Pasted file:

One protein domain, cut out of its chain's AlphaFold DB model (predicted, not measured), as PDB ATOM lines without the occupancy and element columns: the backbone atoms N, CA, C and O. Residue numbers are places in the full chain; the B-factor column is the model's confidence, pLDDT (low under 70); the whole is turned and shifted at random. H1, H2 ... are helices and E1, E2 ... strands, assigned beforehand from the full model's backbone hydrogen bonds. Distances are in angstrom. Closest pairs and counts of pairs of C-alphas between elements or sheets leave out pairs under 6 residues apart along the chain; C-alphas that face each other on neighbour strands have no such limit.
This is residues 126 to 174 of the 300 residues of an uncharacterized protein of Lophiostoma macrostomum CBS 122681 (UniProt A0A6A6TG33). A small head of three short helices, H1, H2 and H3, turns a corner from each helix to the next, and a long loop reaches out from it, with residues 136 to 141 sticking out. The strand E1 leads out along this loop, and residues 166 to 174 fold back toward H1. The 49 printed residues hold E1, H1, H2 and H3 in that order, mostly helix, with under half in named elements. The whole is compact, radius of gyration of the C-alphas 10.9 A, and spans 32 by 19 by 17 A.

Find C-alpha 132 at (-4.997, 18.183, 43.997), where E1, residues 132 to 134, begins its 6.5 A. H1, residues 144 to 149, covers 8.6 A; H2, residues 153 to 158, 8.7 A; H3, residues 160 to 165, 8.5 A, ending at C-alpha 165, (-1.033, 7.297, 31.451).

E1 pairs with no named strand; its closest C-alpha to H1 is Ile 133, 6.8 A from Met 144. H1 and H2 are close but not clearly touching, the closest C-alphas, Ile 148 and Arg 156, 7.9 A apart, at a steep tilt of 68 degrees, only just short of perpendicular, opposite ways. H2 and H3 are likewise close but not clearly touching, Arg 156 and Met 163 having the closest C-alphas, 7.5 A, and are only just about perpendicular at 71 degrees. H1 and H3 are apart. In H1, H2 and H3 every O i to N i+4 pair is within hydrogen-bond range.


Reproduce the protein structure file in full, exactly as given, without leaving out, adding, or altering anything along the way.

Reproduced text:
One protein domain, cut out of its chain's AlphaFold DB model (predicted, not measured), as PDB ATOM lines without the occupancy and element columns: the backbone atoms N, CA, C and O. Residue numbers are places in the full chain; the B-factor column is the model's confidence, pLDDT (low under 70); the whole is turned and shifted at random. H1, H2 ... are helices and E1, E2 ... strands, assigned beforehand from the full model's backbone hydrogen bonds. Distances are in angstrom. Closest pairs and counts of pairs of C-alphas between elements or sheets leave out pairs under 6 residues apart along the chain; C-alphas that face each other on neighbour strands have no such limit.
This is residues 126 to 174 of the 300 residues of an uncharacterized protein of Lophiostoma macrostomum CBS 122681 (UniProt A0A6A6TG33). A small head of three short helices, H1, H2 and H3, turns a corner from each helix to the next, and a long loop reaches out from it, with residues 136 to 141 sticking out. The strand E1 leads out along this loop, and residues 166 to 174 fold back toward H1. The 49 printed residues hold E1, H1, H2 and H3 in that order, mostly helix, with under half in named elements. The whole is compact, radius of gyration of the C-alphas 10.9 A, and spans 32 by 19 by 17 A.

Find C-alpha 132 at (-4.997, 18.183, 43.997), where E1, residues 132 to 134, begins its 6.5 A. H1, residues 144 to 149, covers 8.6 A; H2, residues 153 to 158, 8.7 A; H3, residues 160 to 165, 8.5 A, ending at C-alpha 165, (-1.033, 7.297, 31.451).

E1 pairs with no named strand; its closest C-alpha to H1 is Ile 133, 6.8 A from Met 144. H1 and H2 are close but not clearly touching, the closest C-alphas, Ile 148 and Arg 156, 7.9 A apart, at a steep tilt of 68 degrees, only just short of perpendicular, opposite ways. H2 and H3 are likewise close but not clearly touching, Arg 156 and Met 163 having the closest C-alphas, 7.5 A, and are only just about perpendicular at 71 degrees. H1 and H3 are apart. In H1, H2 and H3 every O i to N i+4 pair is within hydrogen-bond range.